Is there an association between self-reported physical activity and self-rated vision over time? Results from the TILDA study.

Ilona Mc Mullan, B Bunting, Mark Tully, lee smith, Ai Koyanagi

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Abstract

Research suggests that physical activity has many health benefits for an ageing population. Evidence exploring the association between physical activity (PA) and vision is limited. This study uses the measures of self-reported PA (IPAQ) and self-rated vision at three points in time over a six-year period used in the TILDA study, a cohort of community-dwelling older adults (50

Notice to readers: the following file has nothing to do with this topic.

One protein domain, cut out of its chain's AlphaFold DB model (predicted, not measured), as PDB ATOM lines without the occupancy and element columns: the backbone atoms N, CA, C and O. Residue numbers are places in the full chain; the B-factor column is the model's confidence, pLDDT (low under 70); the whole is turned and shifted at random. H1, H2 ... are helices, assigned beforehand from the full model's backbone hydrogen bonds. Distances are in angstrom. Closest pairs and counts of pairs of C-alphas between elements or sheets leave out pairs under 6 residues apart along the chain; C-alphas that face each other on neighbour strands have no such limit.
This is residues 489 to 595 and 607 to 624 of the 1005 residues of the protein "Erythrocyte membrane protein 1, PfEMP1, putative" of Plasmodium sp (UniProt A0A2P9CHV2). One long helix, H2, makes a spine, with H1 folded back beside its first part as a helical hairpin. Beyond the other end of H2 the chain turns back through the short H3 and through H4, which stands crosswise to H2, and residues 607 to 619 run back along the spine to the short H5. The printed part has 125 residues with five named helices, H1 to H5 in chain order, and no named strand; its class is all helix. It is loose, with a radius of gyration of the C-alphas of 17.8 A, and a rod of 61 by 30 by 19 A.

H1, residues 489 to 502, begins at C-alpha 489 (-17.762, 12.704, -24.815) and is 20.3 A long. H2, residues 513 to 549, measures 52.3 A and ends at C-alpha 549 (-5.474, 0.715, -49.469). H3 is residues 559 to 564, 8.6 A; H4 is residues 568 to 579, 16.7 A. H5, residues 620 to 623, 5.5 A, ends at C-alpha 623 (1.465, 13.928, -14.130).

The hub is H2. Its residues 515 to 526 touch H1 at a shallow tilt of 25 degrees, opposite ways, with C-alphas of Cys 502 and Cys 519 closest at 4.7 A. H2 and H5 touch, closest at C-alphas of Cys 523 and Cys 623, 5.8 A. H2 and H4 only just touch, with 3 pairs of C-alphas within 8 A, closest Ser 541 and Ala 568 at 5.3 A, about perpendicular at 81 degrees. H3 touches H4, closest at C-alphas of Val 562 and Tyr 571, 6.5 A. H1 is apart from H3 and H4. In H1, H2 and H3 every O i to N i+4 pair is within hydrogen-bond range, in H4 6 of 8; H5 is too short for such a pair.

7 years or over). A path analysis found that PA was indirectly associated with vision over six years controlling for age, sex, marital status, employment, education, depression (CES-D), self reported general health, CVD (e.g. heart attack), high blood pressure, diabetes, eye disease (e.g. glaucoma, diabetic eye disease, macular degeneration, cataract), and disabilities associated with activities of daily living (ADLs). Further research is needed to fully understand the relationship over time and generalise the findings.
Original languageEnglish
JournalJournal of Aging and Physical Activity
Publication statusAccepted/In press - 25 Feb 2020

Keywords

  • vision
  • physical activity

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